Five days later, this experience continues to unravel. I jumped back into the fast paced world where technology, jobs, schedules, projects, food, movement, friends, events, bills, exchanges on all levels all meet me full force. Re-settling into my new sense of self has been a learning process, as much as my time out in the desert. Revitalizing my body has also been an interesting part of re-entry as well. The first craving I had to satisfy was the PB & J fantasy that kept me up at night. Stillness continues to be my new baseline within the flow of movement. More will be revealed... Who is ready for a Sol Quest? Ha!
PS. The non-movement Sol Journey Retreat will not be as extreme as I experienced. I had to know the edge so I would know how far I could go. There will be a happy medium somewhere along the way for willing participants. This will be the first of many for me, this I know.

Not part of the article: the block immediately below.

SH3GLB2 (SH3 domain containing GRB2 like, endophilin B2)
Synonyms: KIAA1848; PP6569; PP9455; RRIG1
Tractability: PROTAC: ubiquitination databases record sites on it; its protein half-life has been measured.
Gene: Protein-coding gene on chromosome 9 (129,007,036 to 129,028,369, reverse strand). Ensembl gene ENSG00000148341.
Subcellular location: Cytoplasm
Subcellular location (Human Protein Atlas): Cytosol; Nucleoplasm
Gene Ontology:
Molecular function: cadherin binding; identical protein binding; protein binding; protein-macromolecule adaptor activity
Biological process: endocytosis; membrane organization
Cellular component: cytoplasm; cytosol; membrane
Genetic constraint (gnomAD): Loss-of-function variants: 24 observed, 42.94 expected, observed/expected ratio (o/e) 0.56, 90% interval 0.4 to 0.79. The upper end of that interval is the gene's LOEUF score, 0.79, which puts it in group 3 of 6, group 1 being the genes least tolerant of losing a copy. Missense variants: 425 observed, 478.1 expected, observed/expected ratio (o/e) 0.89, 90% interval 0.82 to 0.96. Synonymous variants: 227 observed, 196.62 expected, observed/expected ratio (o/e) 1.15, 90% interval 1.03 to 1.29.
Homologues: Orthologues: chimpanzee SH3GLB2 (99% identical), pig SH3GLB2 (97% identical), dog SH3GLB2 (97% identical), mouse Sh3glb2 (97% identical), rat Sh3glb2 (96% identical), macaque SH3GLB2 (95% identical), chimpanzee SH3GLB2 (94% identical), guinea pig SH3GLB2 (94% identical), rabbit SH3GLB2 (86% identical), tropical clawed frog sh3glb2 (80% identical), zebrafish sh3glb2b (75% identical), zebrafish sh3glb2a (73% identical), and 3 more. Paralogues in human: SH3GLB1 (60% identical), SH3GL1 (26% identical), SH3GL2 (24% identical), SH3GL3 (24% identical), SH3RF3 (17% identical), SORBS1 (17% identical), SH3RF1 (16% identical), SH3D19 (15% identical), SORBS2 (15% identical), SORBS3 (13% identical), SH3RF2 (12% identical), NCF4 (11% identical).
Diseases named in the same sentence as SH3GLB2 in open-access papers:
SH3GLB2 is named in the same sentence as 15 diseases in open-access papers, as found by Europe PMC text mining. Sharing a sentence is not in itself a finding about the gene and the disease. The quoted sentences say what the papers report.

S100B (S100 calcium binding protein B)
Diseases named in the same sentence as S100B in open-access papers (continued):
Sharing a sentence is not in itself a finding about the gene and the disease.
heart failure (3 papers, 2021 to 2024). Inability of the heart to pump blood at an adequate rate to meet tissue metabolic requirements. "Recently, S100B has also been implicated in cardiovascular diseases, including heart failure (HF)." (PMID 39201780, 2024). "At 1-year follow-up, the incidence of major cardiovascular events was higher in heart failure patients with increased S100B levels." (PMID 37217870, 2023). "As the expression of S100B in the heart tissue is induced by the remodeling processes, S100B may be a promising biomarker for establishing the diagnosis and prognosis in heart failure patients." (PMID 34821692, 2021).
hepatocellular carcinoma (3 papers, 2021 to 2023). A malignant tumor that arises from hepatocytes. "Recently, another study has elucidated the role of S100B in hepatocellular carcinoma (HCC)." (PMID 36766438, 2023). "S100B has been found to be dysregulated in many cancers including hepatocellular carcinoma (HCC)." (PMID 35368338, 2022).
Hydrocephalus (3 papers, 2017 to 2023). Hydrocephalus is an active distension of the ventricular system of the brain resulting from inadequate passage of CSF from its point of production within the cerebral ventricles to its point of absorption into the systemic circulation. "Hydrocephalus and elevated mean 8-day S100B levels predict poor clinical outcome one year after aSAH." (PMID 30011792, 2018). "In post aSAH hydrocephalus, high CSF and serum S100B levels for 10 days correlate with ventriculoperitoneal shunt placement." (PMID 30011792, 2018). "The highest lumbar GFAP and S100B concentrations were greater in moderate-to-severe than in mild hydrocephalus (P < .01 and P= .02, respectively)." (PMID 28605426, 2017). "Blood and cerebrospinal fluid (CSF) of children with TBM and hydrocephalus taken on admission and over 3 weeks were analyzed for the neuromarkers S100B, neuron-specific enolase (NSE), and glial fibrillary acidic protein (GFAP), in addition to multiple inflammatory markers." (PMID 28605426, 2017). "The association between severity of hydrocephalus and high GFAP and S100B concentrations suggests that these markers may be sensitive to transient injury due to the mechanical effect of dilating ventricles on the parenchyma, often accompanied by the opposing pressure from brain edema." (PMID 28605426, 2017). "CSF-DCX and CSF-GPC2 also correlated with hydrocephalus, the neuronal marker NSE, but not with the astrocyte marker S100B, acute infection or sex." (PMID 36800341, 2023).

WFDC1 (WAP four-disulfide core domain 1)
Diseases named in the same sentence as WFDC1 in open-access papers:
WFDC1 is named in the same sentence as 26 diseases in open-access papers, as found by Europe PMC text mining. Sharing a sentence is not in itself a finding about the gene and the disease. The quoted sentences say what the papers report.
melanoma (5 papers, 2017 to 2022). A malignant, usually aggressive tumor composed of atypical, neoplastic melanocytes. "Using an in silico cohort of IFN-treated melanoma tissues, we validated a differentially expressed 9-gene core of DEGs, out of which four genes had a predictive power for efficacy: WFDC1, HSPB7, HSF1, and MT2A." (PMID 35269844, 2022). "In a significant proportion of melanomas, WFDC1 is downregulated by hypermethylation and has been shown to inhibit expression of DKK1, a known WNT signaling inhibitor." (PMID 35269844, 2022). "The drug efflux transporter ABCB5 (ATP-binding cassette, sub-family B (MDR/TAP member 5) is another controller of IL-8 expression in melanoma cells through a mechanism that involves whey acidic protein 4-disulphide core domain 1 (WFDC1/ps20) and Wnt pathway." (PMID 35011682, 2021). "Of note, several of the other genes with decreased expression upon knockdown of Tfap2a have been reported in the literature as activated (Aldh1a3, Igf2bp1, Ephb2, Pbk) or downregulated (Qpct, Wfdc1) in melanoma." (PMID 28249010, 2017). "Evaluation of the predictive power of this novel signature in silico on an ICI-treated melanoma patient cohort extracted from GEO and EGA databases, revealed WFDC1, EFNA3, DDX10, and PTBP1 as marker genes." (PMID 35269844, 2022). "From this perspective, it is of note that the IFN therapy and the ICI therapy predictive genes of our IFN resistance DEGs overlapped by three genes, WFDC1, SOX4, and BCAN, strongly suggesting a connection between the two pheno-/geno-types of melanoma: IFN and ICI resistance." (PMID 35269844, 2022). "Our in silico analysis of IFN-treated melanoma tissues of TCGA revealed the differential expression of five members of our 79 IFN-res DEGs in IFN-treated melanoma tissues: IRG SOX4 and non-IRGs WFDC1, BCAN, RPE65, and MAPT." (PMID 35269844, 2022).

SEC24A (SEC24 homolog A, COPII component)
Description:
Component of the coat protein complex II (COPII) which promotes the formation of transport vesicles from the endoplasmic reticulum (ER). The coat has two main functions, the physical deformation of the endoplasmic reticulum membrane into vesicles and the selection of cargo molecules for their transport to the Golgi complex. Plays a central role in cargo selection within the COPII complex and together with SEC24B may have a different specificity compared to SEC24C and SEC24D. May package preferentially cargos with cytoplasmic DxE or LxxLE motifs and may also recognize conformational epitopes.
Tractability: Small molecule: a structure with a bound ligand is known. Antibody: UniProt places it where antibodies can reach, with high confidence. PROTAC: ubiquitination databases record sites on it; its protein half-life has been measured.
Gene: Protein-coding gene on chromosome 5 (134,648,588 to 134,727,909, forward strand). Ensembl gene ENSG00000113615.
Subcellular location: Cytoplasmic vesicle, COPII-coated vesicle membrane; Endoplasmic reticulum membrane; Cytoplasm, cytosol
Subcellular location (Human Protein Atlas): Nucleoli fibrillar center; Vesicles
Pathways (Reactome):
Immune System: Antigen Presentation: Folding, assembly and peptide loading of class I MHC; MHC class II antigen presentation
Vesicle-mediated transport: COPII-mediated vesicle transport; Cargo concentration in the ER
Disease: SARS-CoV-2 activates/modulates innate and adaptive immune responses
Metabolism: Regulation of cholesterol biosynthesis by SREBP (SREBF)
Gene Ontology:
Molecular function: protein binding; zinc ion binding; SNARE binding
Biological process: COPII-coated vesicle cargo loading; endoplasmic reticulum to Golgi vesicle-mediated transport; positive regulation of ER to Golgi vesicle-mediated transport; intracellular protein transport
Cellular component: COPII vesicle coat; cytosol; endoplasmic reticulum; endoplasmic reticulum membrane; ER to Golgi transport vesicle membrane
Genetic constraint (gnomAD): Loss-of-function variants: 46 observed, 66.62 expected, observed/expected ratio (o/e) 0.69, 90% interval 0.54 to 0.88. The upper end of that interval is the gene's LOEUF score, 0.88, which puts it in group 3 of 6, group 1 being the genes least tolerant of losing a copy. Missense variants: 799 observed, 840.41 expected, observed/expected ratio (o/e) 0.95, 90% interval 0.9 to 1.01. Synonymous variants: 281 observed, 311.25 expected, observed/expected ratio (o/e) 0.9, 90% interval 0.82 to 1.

A Paddleboarding Adventure...
Into the Flow
You have decided to venture onto the mighty Colorado River with some of your closest friends to test your courage on a paddleboard. When you arrive at the banks of the waterway, where you will begin your adventure, you meet your guide. She is a spunky rendition of Annie Oakley in a string bikini, braids and a trucker hat. She greets you with a pile of gear—a lifejacket, a paddle, a helmet, a leash, and an oversized board. Before she helps you into this bulky gear and begins her intro into paddleboarding, she has you sign your life away. The risks spelled out in black and white do not faze excitement; you sign on the dotted line without question. As your lifejacket is cinched beyond your lung capacity, you are reassured that this life saver will be your greatest friend of all time. Your guide goes over safety protocols, paddle stroking, board orientation, then explains that the river has many temperaments, especially with the 20,000 cfs (cubic feet per second) raging past the shore.